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What would Touchdown Jesus Do?

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Jimmy Clausen may have gotten himself in some hot water for drinking some cold ones. (AP Photo)

Notre Dame, bastion of all things football and Catholic, must now have the alleged drinking habits of their starting quarterback, Jimmy Clausen scrutinized. What looks like a mild game of flip-cup might ultimately lead to the Irish lining up another quarterback under center for the season opener Sept. 6 against San Diego State should any disciplinary action be pursued.

This stuff pisses me off. Why, you ask?

It's college. Kids drink. Drama students drink. Sorority sisters drink. Athletes drink. And let's not forget about the rampant tailgating before, after and during these games.

This is a pretty universally accepted fact, and yet some sort of righteous indignation always comes out when visual evidence of a student-athlete drinking emerges.

Clausen didn't hurt anyone. He didn't steal anything. He just did -- allegedly-- what so many of his peers do every weekend to varying extremes. And, it's national news now.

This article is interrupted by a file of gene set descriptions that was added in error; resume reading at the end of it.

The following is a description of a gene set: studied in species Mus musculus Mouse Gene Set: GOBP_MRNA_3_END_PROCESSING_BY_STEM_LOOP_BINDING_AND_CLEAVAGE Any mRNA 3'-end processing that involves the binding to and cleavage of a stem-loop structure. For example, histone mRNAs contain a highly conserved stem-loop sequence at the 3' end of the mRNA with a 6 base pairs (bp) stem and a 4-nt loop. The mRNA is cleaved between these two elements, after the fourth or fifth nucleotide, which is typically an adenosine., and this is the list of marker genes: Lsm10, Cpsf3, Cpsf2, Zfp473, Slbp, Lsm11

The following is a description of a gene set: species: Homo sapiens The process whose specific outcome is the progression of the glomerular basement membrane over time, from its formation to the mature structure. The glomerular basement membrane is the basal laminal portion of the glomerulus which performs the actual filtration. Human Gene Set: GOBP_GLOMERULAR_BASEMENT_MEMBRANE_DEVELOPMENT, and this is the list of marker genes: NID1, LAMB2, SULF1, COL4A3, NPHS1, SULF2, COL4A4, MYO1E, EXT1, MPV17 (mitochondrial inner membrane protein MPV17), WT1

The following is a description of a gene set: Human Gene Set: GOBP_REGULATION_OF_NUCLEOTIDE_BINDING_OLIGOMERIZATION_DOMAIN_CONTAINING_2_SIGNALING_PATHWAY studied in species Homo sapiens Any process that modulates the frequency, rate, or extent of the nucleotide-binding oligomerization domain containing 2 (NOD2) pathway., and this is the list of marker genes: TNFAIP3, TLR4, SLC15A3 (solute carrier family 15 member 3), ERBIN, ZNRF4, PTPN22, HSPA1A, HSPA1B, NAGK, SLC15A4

Now, I realize that this conduct is in direct contradiction to the honor code and flies in the face of the standards Notre Dame has set up for itself. But does it bother anyone else that the fairly innocuous actions of an almost 21-year-old take on such an importance when there's visual evidence but are an in-house matter when there isn't?

If this was not splattered all over the internet, Notre Dame brass would be brushing this off and handing it behind closed-doors and Clausen would probably be the opening day starter. Now, Charlie Weis' hand is forced and he's in a no-win situation.

What discipline, if any, should be levied against Clausen?

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I think those publishing these types of photos are pathetic voyeurs ... the worst types of bloggers. There's something known as journalism of personal destruction, and that's all this is.

But it speaks to the consumer as well. Until we stop wanting to get a peek into the social lives of our heroes, there's going to be a market for those willing to bring them down.

As far as punishment: Absolutely nothing. Sometimes the right punishment is to do absolutely nothing and let the embarrassment of being splattered across the internet -- and not to mention the inevitable reporters' questions -- suffice.

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This page contains a single entry by Kyle Koster published on August 5, 2008 1:01 PM.

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